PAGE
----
• The surgeon will “sign the site”—the part of your child’s body that will be operated on. Ideally, this will happen while you are in the room with your child before surgery. This will help everyone be clear that the right part be operated on. The only mark should be on the part being operated on, and nowhere else on the body.
    • The care team will invite you to stay with your child until he/she falls asleep.
    • The hospital emphasizes the need for all equipment to be sterile prior to use.
    • The hospital emphasizes the need for all care team members to completely wash their hands and wear the right gowns and clothing to minimize infection.
    • The anesthesiologist will ensure that all the anesthesiology equipment in the operating room is in working condition prior to the start of surgery.
    • The nurses will make sure that all medications are appropriately prepared and labeled for use during your child’s surgery.
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    A , Family Medicine, answered
    It is exhausting and frustrating when your toddler explores an area that has things that can hurt her. It is easier to make an area safe for your child than to keep your child away from the dangerous things.

    - Make your home as child-safe as you can. That way you will not have to always be on high alert.
    - Make at least one room or a self-contained area a safe place for your toddler to play. That way you both can enjoy her exploring. It is also a place the two of you can go if her testing has made you impatient.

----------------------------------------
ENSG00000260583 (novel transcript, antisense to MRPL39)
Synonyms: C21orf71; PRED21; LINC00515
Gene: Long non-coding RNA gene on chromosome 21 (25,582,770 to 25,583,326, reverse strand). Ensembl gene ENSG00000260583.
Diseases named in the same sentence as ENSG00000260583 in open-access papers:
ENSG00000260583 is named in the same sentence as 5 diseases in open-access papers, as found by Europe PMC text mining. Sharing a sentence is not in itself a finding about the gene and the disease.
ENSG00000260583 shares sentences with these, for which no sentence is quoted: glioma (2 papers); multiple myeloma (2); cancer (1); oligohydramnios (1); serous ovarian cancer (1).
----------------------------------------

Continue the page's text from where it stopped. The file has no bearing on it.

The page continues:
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    A , Psychology, answered
    Children age 3 to 5 need 11 to 13 hours per night. Their nighttime sleep is even more important now since regular naps are often a thing of the past. Turn off the television. There’s evidence that TV before bedtime disrupts children’s sleep -- especially when it’s violent.
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    A Internal Medicine, answered on behalf of
    Despite media coverage of child stars developing devastating eating disorders as the result of being forced to fit an ideal weight, not all underweight children have eating disorders. As long as children and teens maintain their regular growth projectile in height and weight, a low body mass index (BMI) isn’t a definitive sign of an eating disorder. However, pay close attention to any changes that veer off track from your child’s regular weight since being underweight can have health consequences and deserves a complete medical evaluation. 
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    A , Internal Medicine, answered
    The accuracy of a temperature depends on how the temp was taken:

    • Temp taken in the tush: Accurate.

    • Temp taken in the mouth: Add ½ degree.

    • Temp taken under the arm: Add 1 degree.

    • Temp taken in the ear: Accurate, theoretically (depends on the thermometer used).
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    A answered
    Neonatologists are doctors who are specially trained to care for newborns, especially infants with health problems that are serious or hard to diagnose or treat. This includes premature infants, and those with serious diseases, injuries and birth defects. If the problem is known before birth, a neonatologist may be needed before or during the baby's delivery, as well as after the child is born. Neonatologists are specialists in conditions that affect newborns, as well as the best ways to diagnose and treat newborns. Their training includes pediatrics and newborn intensive care. They are certified by the American Board of Pediatrics and the Sub-Board of Neonatal-Perinatal Medicine.